By Caroline Frost
BBC News profiles unit
Monaco's future: Caroline, Albert and Stephanie
They were the children of a prince and a film star, and were always going to attract attention.
Now, as Prince Albert and Princesses Caroline and Stephanie move to the centre of the glamorous stage-set of Monaco, the pressure is on them to lead the principality with more consistency and dignity than they have hitherto shown.
The public gaze is nothing new for them. From their childhood, the offspring of one of the 20th century's most celebrated partnerships were encouraged to accommodate the media to help tourism.
As glamorous teenagers, they increasingly attracted the paparazzi lenses to their real-life soap-operas.
But they were relaxed, believing they could behave recklessly, leaving the sovereignty of the state in their parents' capable hands.
That all changed in 1982, with the death of Princess Grace. All three children were forced to develop their roles as ambassadors for Monaco, and raise their accessibility to the public accordingly.
Does Albert have the qualities necessary to rule?
Rainier always worried that Albert lacked "the necessary toughness" to rule.
Albert had a stammer for many years, which he claims to have cured through his love of sports. He took his own Monaco Bobsled Team to the Calgary Winter Olympics in 1988 and is a member of the International Olympic Committee.
Albert enjoys his own eligibility, and many of the beautiful women in Monte Carlo's international playground end up on his arm.
Caroline's battle with the Vatican
However, the "playboy prince" fights shy of marriage and starting a family, which may explain Rainier's decision in 2002 to change Monaco's constitution.
Previously, the principality would have become part of France in the absence of a male heir. Rainier had the law changed so that, in the event of Albert remaining childless, Caroline and Stephanie can follow their brother, who was proclaimed regent during Rainier's last days.
With seven children between the sisters, the line of succession looks to be assured.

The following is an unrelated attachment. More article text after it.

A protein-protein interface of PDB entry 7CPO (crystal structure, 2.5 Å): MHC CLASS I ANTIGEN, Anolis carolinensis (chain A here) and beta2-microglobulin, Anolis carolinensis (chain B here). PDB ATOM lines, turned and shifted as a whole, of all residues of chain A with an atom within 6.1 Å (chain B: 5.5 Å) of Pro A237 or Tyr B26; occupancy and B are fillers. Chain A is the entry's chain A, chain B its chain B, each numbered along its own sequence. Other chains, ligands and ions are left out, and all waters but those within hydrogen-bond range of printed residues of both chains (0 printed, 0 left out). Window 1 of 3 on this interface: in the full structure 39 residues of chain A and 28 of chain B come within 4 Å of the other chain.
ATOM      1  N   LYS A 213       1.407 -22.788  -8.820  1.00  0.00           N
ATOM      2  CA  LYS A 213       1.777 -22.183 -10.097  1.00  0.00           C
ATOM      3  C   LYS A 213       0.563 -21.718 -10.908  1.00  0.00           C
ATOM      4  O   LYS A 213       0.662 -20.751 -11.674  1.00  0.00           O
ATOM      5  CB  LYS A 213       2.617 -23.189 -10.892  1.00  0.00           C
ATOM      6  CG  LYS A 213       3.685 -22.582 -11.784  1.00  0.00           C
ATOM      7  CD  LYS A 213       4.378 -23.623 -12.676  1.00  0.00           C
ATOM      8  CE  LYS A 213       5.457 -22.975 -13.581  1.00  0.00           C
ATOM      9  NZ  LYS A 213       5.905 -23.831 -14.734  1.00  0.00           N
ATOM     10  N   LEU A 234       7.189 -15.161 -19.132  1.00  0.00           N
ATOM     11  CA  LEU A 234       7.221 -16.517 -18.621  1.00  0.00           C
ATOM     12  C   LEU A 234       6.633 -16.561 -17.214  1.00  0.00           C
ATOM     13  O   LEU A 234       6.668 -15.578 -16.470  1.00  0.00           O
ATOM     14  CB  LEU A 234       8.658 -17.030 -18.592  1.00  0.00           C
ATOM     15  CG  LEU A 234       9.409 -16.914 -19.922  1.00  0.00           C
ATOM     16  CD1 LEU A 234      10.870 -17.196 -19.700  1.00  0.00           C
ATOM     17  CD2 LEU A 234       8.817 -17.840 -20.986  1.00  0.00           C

For a period in the 1980s, it seemed that Caroline was much more ready than her brother to assume sovereignty.
This had not been the case when, in 1978, against her parents' wishes, she married Philippe Junot, a Parisian boulevardier 17 years her senior.
Casiraghi's death drove Caroline from Monaco
The marriage lasted two years, although it took the princess another 12 to gain an annulment from the Vatican and render her children legitimate.
She was married again, in 1983, to Stefano Casiraghi. Caroline's happy family life was shattered in 1990, when Casiraghi was killed while defending the World Offshore Powerboat Championship.
Crippled by grief, his widow moved to Provence and retreated from all public functions.
She slowly re-emerged into Monegasque society and by 1996 was accompanied by the "happily married" Prince Ernst of Hanover, the husband of a long-time friend, laughing off rumours of a scandal.
They are now married with a daughter.
Disgrace for Ducruet
Rainier's youngest child, Stephanie, has been similarly fickle in her decision-making.
After Princess Grace's death, Stephanie was burdened by the knowledge that "everyone wanted her to survive, and instead I did".
In the years since, Stephanie's search for independence has involved futile career moves, and a string of doomed romantic liaisons.
Short-lived happiness for Stephanie with Ducruet
Although her family was alarmed by her relationship in America with a convicted sex offender, they were even less prepared for her announcement that she was expecting a child by her bodyguard Daniel Ducruet.
The couple went on to have two children before finally marrying in 1995. The princess's Roman Catholic father despaired.
A year later, Ducruet brought fresh scandal to the already beleaguered family. In what he later described as a drunken set-up, he was photographed in a naked embrace with Miss Topless Belgium.
Italian tabloids published 26 pornographic pages. The princess's divorce was announced within a month.
Privileged but pre-occupied
Following her sister's example in times of crisis, Stephanie relocated her family for a while to an Alpine chalet. She ventured out to bear a third child in 1998, again out of wedlock. This time, the princess refused to name her new daughter's father, widely believed to be another bodyguard.
Instead, in September 2003, she announced her marriage to a circus acrobat. Portuguese Trapeze star Adans Lopez Peres even included Stephanie's children in his act, but that union, too, has since folded.
A new generation must now try to emulate the popular Prince Rainier
Despite the ease with which the two sisters are able to desert their home principality, the family continue to enjoy almost total support from the Monegasques.
In their father, the three Grimaldi children had an impeccable instructor in conducting affairs of state.
Even so, if these three privileged but pre-occupied jewels in Monaco's crown are to lead their loyal people with anything like Prince Rainier's aplomb, they will very quickly have to enhance the state of their own affairs.